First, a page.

Newly diagnosed underactive thyroid

Hi. Just been diagnosed and had a reading of 18. I've been put on 100 micrograms of levothyroxine. Originally went as had an aura migraine and my eyelid has drooped. ( only get these migraine after playing hockey on a hot day. Put them down to dehydration. (Have suffered from both types of migraines over the years) usually back to normal after 40 mins but took 2 days to feel normal. Was told I would have more energy and lose weight. (Although I'm not really overweight) feeling spaced out and actually slept for 90 mins in the middle of the day! Wanting to know how other people are feeling/coping

15 Replies

  • Welcome to the forum, Bystander.

    I expect 18 was your TSH result. 18 is high but 100mcg is a decent dose and should bring it down in 4-6 weeks.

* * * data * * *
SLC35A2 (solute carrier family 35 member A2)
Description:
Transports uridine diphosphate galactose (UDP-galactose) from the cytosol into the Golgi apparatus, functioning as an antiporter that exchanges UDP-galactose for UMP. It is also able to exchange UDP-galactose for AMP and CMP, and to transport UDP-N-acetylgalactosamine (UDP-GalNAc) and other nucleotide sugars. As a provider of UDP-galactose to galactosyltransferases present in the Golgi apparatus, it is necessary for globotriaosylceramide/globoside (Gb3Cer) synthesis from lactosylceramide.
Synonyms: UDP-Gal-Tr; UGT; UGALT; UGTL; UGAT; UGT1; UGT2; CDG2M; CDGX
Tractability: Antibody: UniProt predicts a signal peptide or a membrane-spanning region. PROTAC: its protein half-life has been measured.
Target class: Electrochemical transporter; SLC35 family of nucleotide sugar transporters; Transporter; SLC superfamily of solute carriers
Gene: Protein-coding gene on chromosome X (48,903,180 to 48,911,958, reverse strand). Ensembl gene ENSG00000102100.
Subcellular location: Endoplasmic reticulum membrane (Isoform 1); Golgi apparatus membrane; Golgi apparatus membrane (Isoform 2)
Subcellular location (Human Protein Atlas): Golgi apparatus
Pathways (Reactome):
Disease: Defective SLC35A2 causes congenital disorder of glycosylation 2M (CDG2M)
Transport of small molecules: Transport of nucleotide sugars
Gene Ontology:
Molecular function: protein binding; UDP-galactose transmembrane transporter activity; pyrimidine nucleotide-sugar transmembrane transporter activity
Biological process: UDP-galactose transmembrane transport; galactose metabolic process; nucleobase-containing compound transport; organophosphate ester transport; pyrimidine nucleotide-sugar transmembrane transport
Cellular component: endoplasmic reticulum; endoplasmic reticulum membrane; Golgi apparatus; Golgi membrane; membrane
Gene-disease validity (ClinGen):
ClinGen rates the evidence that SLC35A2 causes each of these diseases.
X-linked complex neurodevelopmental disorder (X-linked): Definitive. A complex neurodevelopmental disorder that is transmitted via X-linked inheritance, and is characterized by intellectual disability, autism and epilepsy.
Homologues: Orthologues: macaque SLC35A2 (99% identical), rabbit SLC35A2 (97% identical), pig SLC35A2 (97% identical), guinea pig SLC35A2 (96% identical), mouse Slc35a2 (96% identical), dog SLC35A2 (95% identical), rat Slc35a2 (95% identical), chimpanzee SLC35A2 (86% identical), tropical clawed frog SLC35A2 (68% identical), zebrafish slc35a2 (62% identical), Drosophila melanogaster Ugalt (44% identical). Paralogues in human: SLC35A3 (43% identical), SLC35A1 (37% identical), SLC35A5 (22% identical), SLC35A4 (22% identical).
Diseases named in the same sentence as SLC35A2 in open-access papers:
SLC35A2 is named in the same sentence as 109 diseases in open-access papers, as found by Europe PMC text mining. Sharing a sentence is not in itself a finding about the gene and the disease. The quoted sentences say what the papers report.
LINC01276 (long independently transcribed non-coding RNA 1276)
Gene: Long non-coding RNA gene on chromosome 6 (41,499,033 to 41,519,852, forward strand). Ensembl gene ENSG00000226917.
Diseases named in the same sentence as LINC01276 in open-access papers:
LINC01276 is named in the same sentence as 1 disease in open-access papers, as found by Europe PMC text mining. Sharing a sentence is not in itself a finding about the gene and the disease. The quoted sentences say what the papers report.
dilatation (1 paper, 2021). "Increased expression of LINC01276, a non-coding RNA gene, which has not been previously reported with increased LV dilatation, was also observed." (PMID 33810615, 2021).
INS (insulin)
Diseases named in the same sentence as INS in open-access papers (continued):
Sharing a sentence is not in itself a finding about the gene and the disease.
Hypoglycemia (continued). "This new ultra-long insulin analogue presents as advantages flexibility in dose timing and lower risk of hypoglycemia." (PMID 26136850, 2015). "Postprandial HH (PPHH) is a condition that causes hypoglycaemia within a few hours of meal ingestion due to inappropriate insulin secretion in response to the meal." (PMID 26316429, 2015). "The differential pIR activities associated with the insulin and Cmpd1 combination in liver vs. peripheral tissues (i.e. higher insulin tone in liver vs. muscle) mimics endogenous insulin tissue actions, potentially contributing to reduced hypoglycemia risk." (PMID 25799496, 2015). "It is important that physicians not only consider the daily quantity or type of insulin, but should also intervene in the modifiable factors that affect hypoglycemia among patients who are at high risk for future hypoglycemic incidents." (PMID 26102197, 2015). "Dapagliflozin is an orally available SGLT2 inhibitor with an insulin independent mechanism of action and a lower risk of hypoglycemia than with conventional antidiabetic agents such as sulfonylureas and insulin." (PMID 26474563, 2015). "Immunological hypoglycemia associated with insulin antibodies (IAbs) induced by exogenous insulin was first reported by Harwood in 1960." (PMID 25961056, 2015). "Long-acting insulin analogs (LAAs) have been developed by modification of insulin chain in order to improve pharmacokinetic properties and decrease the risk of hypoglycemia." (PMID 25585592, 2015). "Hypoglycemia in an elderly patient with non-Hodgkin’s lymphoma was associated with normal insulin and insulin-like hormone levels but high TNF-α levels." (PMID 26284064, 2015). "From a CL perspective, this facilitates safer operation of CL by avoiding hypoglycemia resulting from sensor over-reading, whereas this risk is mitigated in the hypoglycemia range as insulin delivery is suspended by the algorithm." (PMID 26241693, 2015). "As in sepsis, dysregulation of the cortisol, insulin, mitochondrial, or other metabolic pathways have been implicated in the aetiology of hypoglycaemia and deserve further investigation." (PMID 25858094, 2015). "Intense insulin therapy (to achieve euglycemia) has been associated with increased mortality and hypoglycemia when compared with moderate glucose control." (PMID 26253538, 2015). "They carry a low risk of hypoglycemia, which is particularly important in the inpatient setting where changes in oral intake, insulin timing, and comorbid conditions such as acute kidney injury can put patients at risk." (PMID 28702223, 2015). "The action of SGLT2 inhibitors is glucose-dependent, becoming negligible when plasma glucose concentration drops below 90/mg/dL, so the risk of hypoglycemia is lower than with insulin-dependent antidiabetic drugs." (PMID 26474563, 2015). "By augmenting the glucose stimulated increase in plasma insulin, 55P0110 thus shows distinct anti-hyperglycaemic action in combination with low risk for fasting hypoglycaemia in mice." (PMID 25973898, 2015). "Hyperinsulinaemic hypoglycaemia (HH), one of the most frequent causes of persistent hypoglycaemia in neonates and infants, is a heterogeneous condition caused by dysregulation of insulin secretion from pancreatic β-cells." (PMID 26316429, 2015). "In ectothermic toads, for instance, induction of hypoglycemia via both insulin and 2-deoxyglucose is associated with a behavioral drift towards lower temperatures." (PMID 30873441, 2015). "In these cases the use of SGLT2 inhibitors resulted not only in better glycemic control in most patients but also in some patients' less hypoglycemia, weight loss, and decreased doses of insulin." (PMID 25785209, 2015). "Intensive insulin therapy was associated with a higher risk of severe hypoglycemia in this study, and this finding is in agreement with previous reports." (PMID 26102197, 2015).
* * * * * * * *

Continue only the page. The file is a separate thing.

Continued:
For maximum absorption Levothyroxine should be taken with water 1 hour before or 2 hours after food and drink, 2 hours away from other medication and supplements, and 4 hours away from calcium, iron, vitamin D supplements and oestrogen.

    It takes 7-10 days for Levothyroxine to be absorbed before it starts working and it will take up to six weeks to feel the full impact of the dose.

    You should have a follow up thyroid test 6-8 weeks after starting Levothyroxine. Arrange an early morning and fasting (water only) blood draw when TSH is highest, and take Levothyroxine after your blood draw.

    Most people will find symptoms resolve after their TSH drops to around 1.0 with FT4 in the upper range but symptoms can lag a couple of months behind good biochemistry.